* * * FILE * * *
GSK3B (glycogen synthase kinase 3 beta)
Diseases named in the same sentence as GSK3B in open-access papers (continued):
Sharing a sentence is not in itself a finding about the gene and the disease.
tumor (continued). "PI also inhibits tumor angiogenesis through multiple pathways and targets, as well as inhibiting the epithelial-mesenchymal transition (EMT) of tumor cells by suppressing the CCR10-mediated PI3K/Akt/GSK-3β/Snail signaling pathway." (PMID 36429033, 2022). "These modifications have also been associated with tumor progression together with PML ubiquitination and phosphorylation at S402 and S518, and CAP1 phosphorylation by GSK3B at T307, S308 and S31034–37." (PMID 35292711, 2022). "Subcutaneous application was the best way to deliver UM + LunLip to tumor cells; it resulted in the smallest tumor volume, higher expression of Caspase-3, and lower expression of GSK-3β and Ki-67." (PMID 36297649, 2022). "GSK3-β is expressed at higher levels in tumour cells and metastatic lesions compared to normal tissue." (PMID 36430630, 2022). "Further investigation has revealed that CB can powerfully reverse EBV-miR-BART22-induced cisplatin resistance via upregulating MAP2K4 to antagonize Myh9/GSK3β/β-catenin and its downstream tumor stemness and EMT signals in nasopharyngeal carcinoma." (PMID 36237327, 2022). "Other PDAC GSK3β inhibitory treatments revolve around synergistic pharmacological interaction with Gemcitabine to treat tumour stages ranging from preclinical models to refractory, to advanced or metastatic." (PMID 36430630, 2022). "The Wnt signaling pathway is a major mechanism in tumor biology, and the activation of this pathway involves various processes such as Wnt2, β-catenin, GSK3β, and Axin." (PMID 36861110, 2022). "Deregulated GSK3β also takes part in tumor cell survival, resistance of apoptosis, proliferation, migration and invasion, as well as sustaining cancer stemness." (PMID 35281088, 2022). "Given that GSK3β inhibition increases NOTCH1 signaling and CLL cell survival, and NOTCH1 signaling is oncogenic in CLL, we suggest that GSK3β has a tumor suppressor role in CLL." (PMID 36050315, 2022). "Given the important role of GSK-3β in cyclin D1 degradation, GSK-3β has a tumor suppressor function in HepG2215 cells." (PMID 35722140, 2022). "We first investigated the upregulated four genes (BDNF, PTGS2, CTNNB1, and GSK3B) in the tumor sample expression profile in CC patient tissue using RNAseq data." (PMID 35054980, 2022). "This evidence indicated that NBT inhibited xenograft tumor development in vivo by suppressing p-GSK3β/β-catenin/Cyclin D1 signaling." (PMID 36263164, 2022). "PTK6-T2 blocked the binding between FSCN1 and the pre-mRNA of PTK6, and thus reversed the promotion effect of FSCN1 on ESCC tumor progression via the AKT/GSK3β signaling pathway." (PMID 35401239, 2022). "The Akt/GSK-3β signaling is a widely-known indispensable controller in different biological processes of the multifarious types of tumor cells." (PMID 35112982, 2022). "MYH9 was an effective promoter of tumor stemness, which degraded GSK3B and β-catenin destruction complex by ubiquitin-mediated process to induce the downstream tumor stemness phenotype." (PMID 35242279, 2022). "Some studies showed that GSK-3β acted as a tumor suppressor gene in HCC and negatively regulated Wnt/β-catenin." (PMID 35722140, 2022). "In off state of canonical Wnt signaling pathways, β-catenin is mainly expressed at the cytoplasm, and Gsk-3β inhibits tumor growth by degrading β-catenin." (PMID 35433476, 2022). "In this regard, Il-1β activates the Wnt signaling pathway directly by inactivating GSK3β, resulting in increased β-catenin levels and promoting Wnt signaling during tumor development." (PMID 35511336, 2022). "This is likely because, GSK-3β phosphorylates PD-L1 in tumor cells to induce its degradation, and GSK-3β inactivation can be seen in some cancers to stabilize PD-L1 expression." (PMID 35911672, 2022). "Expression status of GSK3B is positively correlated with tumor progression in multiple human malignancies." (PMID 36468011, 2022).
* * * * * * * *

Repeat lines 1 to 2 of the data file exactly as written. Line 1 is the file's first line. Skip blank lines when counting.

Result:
GSK3B (glycogen synthase kinase 3 beta)
Diseases named in the same sentence as GSK3B in open-access papers (continued):